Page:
Transform summer’s harvest into sumptuous smoked salmon
BY MARK BLY
By now your freezer is full of red salmon filets, and you are either chasing the salmon derby scale or getting ready for the big hunt.
As the summer wanes and the fireweed grow tall there is one more task left to be done: Smoking salmon.
Now, I know everyone says that they have the best smoked salmon recipe ever, but seriously. You take a bite of your buddy’s prized smoked treat and it ends up tasting like an over-salted piece of shoe leather. You feign a smile and take a swig of the frosty beverage in your other hand and try to wash it down. Still the taste lingers. The conversation turns and you are able to slyly pawn what’s left to your neighbor’s dog.
But now you can truly smile knowing that your smoked salmon will be the best at the table. Here at The Trailside Gourmet we like to make things as easy as possible. Not that we are smart, it is just that we like to find the most direct route to a quality product.
The top-secret Bristol Bay recipe was smuggled out of South Naknek in a old Folger’s coffee can aboard a Cessna 206 and to this day has not been revealed to anyone. So here ya go, your very own super secret smoked salmon recipe. This is the good stuff.
That being said please be aware the consuming raw or undercooked meat can cause illness and other unpleasant situations. Always wash you hands and keep you station clean. Store you salmon in the brine below 40 degrees in an airtight container in your refrigerator.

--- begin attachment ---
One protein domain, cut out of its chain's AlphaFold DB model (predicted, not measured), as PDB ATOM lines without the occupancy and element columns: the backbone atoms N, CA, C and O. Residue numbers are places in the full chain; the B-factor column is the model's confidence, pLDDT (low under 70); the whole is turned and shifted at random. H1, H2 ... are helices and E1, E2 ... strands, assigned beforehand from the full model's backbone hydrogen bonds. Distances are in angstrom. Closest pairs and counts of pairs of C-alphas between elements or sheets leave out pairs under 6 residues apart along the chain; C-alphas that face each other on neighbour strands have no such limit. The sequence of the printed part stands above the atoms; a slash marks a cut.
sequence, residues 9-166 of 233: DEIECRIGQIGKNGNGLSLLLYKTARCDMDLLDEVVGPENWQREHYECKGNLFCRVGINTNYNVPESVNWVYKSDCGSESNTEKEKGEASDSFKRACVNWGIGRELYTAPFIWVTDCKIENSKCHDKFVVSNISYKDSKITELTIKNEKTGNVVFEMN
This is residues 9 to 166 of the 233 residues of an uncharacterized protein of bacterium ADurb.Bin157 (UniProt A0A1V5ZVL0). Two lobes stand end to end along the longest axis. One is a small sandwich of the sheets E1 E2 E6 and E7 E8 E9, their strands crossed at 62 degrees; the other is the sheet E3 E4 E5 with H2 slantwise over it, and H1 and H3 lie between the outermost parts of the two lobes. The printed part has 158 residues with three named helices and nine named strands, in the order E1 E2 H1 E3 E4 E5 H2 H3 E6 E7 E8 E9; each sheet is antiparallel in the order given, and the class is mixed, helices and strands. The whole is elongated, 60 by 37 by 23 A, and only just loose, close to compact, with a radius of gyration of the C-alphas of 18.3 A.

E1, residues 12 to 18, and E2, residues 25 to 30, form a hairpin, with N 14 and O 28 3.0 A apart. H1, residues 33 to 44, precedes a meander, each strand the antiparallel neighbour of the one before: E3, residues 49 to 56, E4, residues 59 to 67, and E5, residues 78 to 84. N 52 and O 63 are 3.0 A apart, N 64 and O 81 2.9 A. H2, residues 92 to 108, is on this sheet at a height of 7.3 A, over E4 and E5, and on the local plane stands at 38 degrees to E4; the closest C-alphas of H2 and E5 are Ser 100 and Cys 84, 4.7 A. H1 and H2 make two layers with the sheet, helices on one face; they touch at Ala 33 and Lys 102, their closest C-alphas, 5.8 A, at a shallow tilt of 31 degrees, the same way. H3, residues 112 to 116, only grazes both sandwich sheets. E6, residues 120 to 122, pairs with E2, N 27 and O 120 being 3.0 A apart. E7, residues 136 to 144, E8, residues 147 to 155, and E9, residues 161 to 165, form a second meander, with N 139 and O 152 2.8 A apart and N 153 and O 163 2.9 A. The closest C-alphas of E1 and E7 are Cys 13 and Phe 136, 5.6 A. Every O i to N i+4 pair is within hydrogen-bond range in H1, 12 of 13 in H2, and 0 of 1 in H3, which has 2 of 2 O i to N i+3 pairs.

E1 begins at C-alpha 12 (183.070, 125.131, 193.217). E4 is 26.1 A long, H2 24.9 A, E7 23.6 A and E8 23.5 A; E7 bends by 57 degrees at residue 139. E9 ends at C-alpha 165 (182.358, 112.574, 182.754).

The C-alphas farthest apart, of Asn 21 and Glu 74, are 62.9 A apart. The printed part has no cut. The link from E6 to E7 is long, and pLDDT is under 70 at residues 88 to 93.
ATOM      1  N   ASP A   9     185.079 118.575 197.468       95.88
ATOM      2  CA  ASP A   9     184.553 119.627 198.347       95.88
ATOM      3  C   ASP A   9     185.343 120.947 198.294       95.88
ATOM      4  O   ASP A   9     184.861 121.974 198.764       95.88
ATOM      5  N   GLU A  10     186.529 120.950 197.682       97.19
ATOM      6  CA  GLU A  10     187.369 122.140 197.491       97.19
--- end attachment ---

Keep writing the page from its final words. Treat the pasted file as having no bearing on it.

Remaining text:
Secret Alaskan Salmon Brine
Be sure to refrigerate and cook all fish thoroughly before consumption.Everyone seems to have his or her secret brine for smoking salmon. Here is mine, and it is tried and true. Be sure and keep it a secret.
8 cups soy sauce
4 pounds brown sugar
5 Tablespoons garlic powder
3 Tablespoons seasoning salt
1 Tablespoon cayenne pepper
• Mix all ingredients in a large, clean, nonreactive bucket or Rubbermaid tub with lid.
• Cut fish according to your desires and specifications.
• Place fish in marinade and place in refrigerator.
• Brine for minimum of four days.
• Stir daily.
• At the end of the brine, rinse your fish and dry or smoke.
• After allowing the salmon to dry for a bit on some racks, start with the smoker at about 140 degrees until you get the fish “sealed” up.t It should look translucent and be somewhat firm to the touch.
• Now that you have locked in the goodness begin to raise the temperature to end up at 180 degrees. I used a Bradley Smoker and the cooking process takes about four hours. All smokers will vary in temperature, but a long as you don’t burn the fish you are sure to get complements every time.
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